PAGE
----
Tuesday, January 29, 2013

HI - Hawaii Lawmakers Aim to Strengthen Laws Against Sex Offenders Targeting Children

Original Article

01/29/2013

Nine-year-old Jessica Lunsford was kidnapped from her home in Florida by 46-year-old John Couey after he broke into her home at 3 a.m. in 2005.

Couey, a convicted sex offender who lived nearby in a trailer, raped Jessica over three days before brutally murdering her by burying her alive in two garbage bags. After confessing to the crimes, he was sentenced to death on charges of first degree murder, kidnapping and capital sexual battery.

Jessica's father, Mark Lunsford, helped get passed new legislation that makes life tougher for convicted sex offenders. The legislation was named the Jessica Lunsford Act allows law enforcement to more closely track sex offenders, can require sex offenders to wear electronic tracking devices and mandates increased prison sentences.

Other states passed "Jessica's Law" mandating a minimum sentence of 25 years and maximum life in prison for first time sex offenders who attack children. (See specifics of the legislation)
- From a biased blog site.

Hawaii is not tough enough on child predators, according to Senate Minority Leader Sam Slom, who wants to change that. The East Oahu Republican introduced Jessica’s legislation in this session and hopes Hawaii will become the next state to mandate that sex offenders who abuse children will spend at least 25 years in prison.

SB 799 (PDF) and SB 1223 (PDF) require electronic monitoring for those who sexually assault of a minor and it establishes mandatory minimum sentence of 25 years for felony sexual assault of a minor.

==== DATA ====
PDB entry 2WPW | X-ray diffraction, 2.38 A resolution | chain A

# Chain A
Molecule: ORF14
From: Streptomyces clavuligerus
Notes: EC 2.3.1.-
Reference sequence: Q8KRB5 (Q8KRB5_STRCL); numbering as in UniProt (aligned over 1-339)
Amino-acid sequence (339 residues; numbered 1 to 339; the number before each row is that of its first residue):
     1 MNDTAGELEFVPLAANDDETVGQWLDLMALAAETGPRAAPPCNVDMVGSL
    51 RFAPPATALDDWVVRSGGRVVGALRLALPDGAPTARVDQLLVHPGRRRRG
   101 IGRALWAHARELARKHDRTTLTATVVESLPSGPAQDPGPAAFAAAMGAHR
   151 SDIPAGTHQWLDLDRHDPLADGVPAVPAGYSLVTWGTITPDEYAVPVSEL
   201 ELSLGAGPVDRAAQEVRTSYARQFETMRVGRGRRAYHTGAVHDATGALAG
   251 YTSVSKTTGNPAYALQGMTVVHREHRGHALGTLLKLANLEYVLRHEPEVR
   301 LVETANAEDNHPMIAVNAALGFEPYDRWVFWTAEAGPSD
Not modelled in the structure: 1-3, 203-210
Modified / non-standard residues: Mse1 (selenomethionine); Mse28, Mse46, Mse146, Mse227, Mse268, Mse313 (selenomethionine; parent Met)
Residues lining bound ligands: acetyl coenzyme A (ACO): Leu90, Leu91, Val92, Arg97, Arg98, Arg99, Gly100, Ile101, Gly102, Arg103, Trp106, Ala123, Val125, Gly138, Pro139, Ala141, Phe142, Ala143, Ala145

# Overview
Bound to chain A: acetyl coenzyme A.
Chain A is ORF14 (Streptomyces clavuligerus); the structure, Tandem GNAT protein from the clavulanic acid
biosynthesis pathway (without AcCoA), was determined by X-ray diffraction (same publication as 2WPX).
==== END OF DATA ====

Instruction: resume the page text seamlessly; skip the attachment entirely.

"It is unacceptable that Hawaii, whose lawmakers are always talking about doing things 'for the Keiki' have long neglected basic protection of our children against sexual predators," Slom said. "Some think even a 25 year minimum sentence is too lenient but it is better than Hawaii's current 2 year sentence. Nationally, several organizations have taken note of our indefensible position. Even though it is late, now must be the year we act and tell the monsters who prey on our children we will stop you."

Senators Gilbert Keith-Agaran, Michelle Kidani, Clarence Nishihara, Brian Taniguchi, Glenn Wakai and Senate President Donna Mercado Kim, signed on as co-introducers of the legislation. The Honolulu city prosecutor's office will be supporting similar legislation, according to spokesperson Dave Koga.

Political Commentator Bill O'Reilly has made a push for Jessica's Law to be enacted in every state. A map on his web site shows Hawaii is one of just 6 states that has lax laws for child sex offenders.

In a commentary on his web site, O'Reilly said: "These outrageous crimes could have been prevented, which is why I am calling on every state in the union to pass a version of 'Jessica's Law.' The legislation is named after little Jessica Lunsford, who was just 9 years old when her life was brutally ended by a sexual predator who had previously been convicted of sex crimes against a child. The crime forced Gov. Jeb Bush and the Florida legislature to mandate stiff minimum sentences for child abusers, who had all too often been slapped on the wrist by lenient judges."
- Most sexual crimes are committed by those not on any registry and by people the victim knows, so this would not "prevent" anything!

"There is simply no question that Jessica's Law will save lives, and similar laws need to be instituted in every state. ... This is literally a life-and-death battle to save our youngest and most vulnerable citizens from abuse, torture, and murder."


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